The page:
Pleading and Proving Foreign Law in the Age of Plausibility Pleading
Using a comparative and historical approach, this article argues that court systems typically structure the pleading of foreign law according to adversarial or inquisitorial norms. The U.S. model draws on both of these distinct traditions in its approach to questions of pleading and proving foreign law. The article argues that this hybrid approach runs the risk of conceptual incoherence. Pre-existing tensions in the doctrine of pleading foreign law have now been heightened, perhaps to a breaking point, by the recent rise of plausibility pleading. Furthermore, plausibility pleading as applied to foreign law raises important questions about the doctrinal coherence of the post-Iqbal pleading regime.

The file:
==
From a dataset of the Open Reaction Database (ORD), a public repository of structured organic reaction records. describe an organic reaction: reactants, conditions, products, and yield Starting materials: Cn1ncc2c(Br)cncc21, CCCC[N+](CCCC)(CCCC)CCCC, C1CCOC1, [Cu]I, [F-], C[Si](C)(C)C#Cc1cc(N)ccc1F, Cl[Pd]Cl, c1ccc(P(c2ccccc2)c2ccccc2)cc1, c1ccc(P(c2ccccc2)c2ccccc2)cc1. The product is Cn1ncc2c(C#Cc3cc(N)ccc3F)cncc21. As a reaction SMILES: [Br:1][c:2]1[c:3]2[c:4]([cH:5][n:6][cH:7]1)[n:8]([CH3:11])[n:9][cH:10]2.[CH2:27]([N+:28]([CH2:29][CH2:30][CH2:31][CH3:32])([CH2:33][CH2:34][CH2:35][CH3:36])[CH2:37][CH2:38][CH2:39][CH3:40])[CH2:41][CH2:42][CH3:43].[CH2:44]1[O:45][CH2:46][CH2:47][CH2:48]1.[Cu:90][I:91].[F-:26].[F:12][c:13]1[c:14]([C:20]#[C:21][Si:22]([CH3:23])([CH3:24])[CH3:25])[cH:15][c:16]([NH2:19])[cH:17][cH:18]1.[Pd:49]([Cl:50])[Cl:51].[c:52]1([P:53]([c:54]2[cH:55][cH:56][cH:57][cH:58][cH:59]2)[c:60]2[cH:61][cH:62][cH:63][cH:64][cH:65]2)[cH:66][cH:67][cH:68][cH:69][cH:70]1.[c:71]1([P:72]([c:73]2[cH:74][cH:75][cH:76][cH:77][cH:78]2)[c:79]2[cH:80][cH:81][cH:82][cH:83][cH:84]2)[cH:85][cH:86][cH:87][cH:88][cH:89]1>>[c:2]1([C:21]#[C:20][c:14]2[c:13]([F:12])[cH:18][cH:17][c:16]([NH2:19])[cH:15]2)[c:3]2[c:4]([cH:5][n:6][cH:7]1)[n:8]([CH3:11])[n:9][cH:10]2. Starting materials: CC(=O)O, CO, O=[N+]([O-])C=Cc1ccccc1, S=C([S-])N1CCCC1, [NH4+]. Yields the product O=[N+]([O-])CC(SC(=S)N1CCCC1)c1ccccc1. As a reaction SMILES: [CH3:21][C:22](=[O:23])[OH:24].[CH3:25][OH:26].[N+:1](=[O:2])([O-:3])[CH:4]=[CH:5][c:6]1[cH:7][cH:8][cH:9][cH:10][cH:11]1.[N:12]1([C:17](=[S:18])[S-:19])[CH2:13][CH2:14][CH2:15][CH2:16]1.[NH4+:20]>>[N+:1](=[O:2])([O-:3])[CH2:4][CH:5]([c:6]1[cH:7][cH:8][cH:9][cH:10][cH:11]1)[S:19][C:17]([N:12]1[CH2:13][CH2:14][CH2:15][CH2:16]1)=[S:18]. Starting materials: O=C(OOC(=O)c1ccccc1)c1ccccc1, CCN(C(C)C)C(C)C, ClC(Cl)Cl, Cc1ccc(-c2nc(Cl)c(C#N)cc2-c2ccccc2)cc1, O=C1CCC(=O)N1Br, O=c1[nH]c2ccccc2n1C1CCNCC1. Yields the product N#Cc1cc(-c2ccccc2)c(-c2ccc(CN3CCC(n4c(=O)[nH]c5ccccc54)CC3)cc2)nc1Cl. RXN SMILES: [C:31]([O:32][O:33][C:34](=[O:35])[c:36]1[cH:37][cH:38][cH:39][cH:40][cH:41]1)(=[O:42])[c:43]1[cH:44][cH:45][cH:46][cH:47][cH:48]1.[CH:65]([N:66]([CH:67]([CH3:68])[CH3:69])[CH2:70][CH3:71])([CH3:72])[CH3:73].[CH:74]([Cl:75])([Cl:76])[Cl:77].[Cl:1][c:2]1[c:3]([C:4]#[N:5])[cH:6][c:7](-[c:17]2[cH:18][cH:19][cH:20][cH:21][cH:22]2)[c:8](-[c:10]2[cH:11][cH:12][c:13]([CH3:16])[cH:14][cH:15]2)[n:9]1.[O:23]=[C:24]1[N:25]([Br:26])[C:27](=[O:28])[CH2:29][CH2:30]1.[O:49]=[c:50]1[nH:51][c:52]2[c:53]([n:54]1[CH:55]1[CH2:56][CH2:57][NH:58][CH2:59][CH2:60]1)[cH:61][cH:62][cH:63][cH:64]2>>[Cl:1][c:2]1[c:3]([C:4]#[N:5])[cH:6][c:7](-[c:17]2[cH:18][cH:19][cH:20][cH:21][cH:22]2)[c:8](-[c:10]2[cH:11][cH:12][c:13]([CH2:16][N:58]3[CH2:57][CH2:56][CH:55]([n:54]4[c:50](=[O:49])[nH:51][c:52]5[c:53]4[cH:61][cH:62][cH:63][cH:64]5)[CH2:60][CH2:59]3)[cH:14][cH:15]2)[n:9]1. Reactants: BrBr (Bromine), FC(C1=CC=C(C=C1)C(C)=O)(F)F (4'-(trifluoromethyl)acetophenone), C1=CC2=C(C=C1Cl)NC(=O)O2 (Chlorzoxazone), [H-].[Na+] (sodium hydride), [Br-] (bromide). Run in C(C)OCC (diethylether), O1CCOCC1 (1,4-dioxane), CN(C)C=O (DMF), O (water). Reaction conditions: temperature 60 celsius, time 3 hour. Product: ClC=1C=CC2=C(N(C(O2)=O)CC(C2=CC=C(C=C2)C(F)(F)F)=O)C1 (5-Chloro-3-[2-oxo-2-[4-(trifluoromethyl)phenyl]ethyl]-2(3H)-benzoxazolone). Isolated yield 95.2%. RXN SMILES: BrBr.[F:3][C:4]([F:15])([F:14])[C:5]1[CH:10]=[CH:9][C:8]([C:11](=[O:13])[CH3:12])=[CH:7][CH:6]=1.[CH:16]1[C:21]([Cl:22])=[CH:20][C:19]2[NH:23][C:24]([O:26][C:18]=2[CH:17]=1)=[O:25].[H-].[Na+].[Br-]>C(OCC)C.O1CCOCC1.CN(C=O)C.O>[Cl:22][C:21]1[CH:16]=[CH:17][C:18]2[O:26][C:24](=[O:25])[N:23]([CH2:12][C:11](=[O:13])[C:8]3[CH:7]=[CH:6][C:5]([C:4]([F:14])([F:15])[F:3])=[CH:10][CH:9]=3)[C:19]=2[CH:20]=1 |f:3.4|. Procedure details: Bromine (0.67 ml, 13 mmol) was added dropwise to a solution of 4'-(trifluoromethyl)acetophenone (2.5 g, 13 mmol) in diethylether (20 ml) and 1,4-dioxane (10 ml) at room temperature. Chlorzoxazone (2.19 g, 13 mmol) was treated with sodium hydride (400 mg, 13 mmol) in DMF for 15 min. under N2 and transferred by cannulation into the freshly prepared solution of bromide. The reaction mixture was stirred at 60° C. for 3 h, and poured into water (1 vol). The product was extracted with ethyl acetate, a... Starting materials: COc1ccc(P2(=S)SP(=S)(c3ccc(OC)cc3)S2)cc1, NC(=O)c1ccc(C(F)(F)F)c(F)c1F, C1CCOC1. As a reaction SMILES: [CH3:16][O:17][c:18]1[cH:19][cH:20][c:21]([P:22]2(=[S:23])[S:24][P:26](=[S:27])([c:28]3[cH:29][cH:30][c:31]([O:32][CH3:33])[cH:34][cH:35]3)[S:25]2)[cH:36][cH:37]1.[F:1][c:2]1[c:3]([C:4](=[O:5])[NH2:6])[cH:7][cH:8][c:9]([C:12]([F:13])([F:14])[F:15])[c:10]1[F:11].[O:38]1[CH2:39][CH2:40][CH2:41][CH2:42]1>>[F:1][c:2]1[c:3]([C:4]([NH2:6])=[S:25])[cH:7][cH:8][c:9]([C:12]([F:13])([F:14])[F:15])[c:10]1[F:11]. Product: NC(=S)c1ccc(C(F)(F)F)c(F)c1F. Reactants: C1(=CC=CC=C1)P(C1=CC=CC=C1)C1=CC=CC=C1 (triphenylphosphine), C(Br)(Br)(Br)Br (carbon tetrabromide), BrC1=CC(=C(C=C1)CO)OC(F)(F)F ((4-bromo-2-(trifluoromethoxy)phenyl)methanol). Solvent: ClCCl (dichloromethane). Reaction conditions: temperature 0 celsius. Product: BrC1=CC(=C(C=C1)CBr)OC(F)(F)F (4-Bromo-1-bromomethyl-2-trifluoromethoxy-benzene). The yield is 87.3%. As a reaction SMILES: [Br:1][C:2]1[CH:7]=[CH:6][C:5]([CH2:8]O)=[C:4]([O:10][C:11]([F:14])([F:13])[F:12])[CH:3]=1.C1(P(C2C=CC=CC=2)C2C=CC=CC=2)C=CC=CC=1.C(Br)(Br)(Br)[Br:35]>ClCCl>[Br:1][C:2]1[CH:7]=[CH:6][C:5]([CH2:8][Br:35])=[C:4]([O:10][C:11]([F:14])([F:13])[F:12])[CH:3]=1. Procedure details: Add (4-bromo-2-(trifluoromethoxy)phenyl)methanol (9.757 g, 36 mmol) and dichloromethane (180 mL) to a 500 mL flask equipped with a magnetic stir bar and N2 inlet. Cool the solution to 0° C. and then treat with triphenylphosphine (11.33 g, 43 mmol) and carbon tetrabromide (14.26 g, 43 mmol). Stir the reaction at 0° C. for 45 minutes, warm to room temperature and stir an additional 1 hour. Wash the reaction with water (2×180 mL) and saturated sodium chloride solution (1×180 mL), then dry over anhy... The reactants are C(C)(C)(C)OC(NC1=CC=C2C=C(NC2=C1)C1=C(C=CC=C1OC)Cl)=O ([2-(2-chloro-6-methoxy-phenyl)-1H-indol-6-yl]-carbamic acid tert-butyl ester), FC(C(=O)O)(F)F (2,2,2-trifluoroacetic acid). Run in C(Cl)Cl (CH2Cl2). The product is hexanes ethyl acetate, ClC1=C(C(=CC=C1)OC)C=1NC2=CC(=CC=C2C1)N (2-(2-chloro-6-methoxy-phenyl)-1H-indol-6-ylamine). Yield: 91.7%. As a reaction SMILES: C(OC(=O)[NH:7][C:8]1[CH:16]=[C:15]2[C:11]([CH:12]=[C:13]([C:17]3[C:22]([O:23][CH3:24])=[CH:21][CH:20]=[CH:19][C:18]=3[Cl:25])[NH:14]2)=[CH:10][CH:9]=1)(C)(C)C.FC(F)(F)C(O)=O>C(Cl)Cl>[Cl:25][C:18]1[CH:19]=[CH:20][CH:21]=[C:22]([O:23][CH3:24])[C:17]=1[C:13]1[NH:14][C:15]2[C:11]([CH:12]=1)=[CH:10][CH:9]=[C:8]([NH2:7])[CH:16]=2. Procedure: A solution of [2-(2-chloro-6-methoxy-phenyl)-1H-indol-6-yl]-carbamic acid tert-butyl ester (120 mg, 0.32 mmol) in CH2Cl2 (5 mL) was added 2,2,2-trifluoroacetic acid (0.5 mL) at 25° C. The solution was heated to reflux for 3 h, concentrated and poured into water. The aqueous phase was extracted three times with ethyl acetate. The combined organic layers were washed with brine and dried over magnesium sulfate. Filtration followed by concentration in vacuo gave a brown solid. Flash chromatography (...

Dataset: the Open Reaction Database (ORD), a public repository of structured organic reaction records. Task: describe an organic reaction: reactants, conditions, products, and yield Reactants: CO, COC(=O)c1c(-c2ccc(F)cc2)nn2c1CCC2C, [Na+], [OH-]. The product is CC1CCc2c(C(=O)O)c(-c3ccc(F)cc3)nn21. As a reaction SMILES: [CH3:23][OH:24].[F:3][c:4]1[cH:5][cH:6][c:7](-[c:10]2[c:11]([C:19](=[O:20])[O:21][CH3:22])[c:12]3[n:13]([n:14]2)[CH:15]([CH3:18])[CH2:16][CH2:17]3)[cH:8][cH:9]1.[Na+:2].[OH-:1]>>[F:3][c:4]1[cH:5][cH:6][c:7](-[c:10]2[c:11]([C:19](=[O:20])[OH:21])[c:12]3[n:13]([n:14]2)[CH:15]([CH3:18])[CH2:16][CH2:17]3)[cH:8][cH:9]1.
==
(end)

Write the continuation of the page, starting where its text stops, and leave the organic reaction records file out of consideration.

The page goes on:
Wright & Miller: Federal Practice & Procedure
Preferred citation: Roger Michalski, Pleading and Proving Foreign Law in the Age of Plausibility Pleading, 59